Obesity, antenatal depression, diet and gestational weight gain in a population cohort study

Molyneaux, Emma, Poston, Lucilla, Khondoker, Mizanur and Howard, Louise M. (2016) Obesity, antenatal depression, diet and gestational weight gain in a population cohort study. Archives of Women's Mental Health, 19 (5). 899–907. ISSN 1434-1816

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Abstract

Purpose: The aims of this paper are to examine: (1) the relationship between high pre-pregnancy BMI and antenatal depression; (2) whether BMI and antenatal depression interact to predict diet and gestational weight gain (GWG). Methods: Data came from the Avon Longitudinal Study of Parents and Children (ALSPAC). Underweight women were excluded. Pre-pregnancy BMI was self-reported and antenatal depression was assessed using the Edinburgh Postnatal Depression Scale at 18 and 32 weeks’ gestation to identify persistently elevated depressive symptoms (EPDS>12). Dietary patterns were calculated from food frequency questionnaires at 32 weeks’ gestation. GWG was categorised using the USA Institute of Medicine guidelines. Results: This study included 13,314 pregnant women. Obese women had significantly higher odds of antenatal depression than normal weight controls after adjusting for sociodemographics and health behaviours (aOR 1.39, 95%CI 1.05–1.84). Every unit increase in pre-pregnancy BMI was associated with approximately 3% higher odds of antenatal depression (aOR 1.03, 95%CI 1.01-1.05). Antenatal depression was not meaningfully associated with dietary patterns after adjusting for confounders and was not associated with inadequate or excessive GWG. There was no evidence for an interaction of depression and BMI on either diet or GWG. Conclusions Healthcare professionals should be aware of the dose-response relationship between high pre-pregnancy BMI and antenatal depression.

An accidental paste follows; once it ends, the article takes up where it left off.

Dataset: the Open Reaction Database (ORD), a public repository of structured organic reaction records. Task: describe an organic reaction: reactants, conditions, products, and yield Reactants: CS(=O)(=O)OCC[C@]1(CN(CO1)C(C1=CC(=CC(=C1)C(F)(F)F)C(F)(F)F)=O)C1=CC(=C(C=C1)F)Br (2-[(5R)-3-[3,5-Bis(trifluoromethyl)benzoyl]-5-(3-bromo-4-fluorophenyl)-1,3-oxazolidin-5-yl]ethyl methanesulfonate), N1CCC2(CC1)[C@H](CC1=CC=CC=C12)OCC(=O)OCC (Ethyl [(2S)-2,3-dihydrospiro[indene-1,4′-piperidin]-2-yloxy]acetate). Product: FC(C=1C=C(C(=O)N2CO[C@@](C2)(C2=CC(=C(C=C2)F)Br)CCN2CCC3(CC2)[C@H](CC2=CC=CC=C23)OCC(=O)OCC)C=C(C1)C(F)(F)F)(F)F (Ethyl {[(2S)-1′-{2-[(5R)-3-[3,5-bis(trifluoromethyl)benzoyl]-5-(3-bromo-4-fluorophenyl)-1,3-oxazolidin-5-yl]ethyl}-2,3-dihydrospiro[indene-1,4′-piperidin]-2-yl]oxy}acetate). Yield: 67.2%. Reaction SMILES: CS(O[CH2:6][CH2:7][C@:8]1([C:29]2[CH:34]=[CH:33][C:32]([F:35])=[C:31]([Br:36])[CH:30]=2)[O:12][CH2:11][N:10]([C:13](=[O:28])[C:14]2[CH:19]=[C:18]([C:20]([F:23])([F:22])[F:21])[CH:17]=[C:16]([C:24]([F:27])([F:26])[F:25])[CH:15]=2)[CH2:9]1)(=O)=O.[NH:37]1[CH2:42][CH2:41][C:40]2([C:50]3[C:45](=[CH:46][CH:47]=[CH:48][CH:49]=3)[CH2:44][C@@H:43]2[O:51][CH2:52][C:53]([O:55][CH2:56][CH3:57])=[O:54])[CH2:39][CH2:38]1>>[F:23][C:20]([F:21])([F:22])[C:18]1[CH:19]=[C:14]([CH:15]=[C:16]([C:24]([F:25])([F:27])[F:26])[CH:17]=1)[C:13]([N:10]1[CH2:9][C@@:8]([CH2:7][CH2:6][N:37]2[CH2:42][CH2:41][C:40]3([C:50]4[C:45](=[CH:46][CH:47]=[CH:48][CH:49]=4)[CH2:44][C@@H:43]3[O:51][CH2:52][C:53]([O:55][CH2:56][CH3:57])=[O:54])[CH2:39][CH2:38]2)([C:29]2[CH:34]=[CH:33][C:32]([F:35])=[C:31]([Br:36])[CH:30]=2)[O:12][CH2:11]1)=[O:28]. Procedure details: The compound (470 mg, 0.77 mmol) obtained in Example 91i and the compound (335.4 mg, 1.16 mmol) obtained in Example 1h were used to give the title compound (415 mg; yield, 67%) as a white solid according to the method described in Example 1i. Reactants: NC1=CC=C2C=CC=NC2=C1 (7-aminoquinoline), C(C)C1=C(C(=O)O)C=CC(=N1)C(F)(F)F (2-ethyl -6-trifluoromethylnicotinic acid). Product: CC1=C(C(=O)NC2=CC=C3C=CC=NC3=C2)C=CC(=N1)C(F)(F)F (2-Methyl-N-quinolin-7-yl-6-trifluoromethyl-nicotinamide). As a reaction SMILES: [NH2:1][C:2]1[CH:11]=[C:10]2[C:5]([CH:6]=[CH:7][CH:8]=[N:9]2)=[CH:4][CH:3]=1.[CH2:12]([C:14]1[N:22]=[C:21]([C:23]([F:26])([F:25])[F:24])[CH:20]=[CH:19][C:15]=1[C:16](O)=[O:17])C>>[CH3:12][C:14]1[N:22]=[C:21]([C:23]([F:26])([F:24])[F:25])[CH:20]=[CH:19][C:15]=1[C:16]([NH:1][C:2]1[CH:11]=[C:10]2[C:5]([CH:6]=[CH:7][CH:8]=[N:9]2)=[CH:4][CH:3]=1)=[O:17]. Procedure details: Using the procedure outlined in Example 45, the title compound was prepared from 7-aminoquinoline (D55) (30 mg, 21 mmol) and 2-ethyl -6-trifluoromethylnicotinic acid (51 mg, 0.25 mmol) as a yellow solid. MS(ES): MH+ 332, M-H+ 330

Item Type: Article
Additional Information: © The Author(s) 2016 This article is distributed under the terms of the Creative Commons Attribution 4.0 International License (http://creativecommons.org/licenses/by/4.0/), which permits unrestricted use, distribution, and reproduction in any medium, provided you give appropriate credit to the original author(s) and the source, provide a link to the Creative Commons license, and indicate if changes were made.
Uncontrolled Keywords: obesity,depression,alspac,pregnancy,diet
Faculty \ School: Faculty of Medicine and Health Sciences > Norwich Medical School
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Depositing User: Pure Connector
Date Deposited: 24 Sep 2016 00:38
Last Modified: 04 Nov 2020 00:46
URI: https://ueaeprints.uea.ac.uk/id/eprint/60158
DOI: 10.1007/s00737-016-0635-3

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